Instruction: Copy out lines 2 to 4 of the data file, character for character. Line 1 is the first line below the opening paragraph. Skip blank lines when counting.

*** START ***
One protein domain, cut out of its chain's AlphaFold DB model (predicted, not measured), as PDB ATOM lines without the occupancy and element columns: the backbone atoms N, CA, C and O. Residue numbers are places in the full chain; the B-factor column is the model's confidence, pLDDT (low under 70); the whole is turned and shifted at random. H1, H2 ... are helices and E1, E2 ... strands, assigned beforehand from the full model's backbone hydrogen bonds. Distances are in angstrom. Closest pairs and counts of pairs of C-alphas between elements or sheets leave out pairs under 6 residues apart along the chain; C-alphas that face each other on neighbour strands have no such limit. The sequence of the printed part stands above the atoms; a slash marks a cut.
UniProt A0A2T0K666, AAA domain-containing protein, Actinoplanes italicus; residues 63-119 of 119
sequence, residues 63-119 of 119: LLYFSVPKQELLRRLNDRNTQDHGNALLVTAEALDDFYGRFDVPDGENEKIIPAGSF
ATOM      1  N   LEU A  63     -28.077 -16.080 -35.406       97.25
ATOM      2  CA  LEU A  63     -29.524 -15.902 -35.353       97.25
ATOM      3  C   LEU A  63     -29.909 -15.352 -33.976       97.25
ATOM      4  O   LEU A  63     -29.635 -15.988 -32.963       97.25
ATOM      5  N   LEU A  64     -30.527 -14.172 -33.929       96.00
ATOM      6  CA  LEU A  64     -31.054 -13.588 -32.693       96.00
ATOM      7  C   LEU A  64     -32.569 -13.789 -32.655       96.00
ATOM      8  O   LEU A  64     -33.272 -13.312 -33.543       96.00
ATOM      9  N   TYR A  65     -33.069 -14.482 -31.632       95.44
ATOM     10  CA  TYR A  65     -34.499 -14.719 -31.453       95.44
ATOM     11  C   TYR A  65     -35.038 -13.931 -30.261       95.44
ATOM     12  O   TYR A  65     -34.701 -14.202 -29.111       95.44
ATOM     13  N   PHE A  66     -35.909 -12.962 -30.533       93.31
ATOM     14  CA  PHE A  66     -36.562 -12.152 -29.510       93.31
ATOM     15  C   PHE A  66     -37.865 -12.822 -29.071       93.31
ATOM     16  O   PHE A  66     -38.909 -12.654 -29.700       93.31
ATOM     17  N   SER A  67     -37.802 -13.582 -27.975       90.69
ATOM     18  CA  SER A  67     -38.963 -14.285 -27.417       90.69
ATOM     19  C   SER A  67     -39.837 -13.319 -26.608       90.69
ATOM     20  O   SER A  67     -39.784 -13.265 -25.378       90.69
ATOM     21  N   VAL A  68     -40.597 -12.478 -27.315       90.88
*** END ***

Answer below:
sequence, residues 63-119 of 119: LLYFSVPKQELLRRLNDRNTQDHGNALLVTAEALDDFYGRFDVPDGENEKIIPAGSF
ATOM      1  N   LEU A  63     -28.077 -16.080 -35.406       97.25
ATOM      2  CA  LEU A  63     -29.524 -15.902 -35.353       97.25